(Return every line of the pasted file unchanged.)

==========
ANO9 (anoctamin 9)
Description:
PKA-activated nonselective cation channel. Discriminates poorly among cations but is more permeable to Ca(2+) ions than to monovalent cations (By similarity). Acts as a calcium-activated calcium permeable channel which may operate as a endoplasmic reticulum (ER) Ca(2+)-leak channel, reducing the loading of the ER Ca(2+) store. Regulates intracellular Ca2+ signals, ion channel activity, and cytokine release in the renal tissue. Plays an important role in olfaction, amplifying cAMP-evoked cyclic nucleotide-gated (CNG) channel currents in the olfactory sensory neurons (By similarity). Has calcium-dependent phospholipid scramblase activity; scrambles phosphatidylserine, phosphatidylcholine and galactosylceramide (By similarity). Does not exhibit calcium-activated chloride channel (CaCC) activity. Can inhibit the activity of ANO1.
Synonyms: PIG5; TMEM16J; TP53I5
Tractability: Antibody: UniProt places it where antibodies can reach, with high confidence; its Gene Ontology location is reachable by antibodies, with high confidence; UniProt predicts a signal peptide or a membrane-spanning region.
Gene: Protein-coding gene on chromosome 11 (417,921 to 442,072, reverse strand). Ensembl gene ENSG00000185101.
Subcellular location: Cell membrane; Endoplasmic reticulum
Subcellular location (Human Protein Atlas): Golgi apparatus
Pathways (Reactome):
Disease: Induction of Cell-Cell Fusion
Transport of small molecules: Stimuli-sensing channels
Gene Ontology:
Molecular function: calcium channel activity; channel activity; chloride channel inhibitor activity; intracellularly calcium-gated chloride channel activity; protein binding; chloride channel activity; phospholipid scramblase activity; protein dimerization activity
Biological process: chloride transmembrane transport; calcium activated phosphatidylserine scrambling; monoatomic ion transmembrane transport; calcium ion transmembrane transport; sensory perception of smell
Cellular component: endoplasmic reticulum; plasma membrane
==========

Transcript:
ANO9 (anoctamin 9)
Description:
PKA-activated nonselective cation channel. Discriminates poorly among cations but is more permeable to Ca(2+) ions than to monovalent cations (By similarity). Acts as a calcium-activated calcium permeable channel which may operate as a endoplasmic reticulum (ER) Ca(2+)-leak channel, reducing the loading of the ER Ca(2+) store. Regulates intracellular Ca2+ signals, ion channel activity, and cytokine release in the renal tissue. Plays an important role in olfaction, amplifying cAMP-evoked cyclic nucleotide-gated (CNG) channel currents in the olfactory sensory neurons (By similarity). Has calcium-dependent phospholipid scramblase activity; scrambles phosphatidylserine, phosphatidylcholine and galactosylceramide (By similarity). Does not exhibit calcium-activated chloride channel (CaCC) activity. Can inhibit the activity of ANO1.
Synonyms: PIG5; TMEM16J; TP53I5
Tractability: Antibody: UniProt places it where antibodies can reach, with high confidence; its Gene Ontology location is reachable by antibodies, with high confidence; UniProt predicts a signal peptide or a membrane-spanning region.
Gene: Protein-coding gene on chromosome 11 (417,921 to 442,072, reverse strand). Ensembl gene ENSG00000185101.
Subcellular location: Cell membrane; Endoplasmic reticulum
Subcellular location (Human Protein Atlas): Golgi apparatus
Pathways (Reactome):
Disease: Induction of Cell-Cell Fusion
Transport of small molecules: Stimuli-sensing channels
Gene Ontology:
Molecular function: calcium channel activity; channel activity; chloride channel inhibitor activity; intracellularly calcium-gated chloride channel activity; protein binding; chloride channel activity; phospholipid scramblase activity; protein dimerization activity
Biological process: chloride transmembrane transport; calcium activated phosphatidylserine scrambling; monoatomic ion transmembrane transport; calcium ion transmembrane transport; sensory perception of smell
Cellular component: endoplasmic reticulum; plasma membrane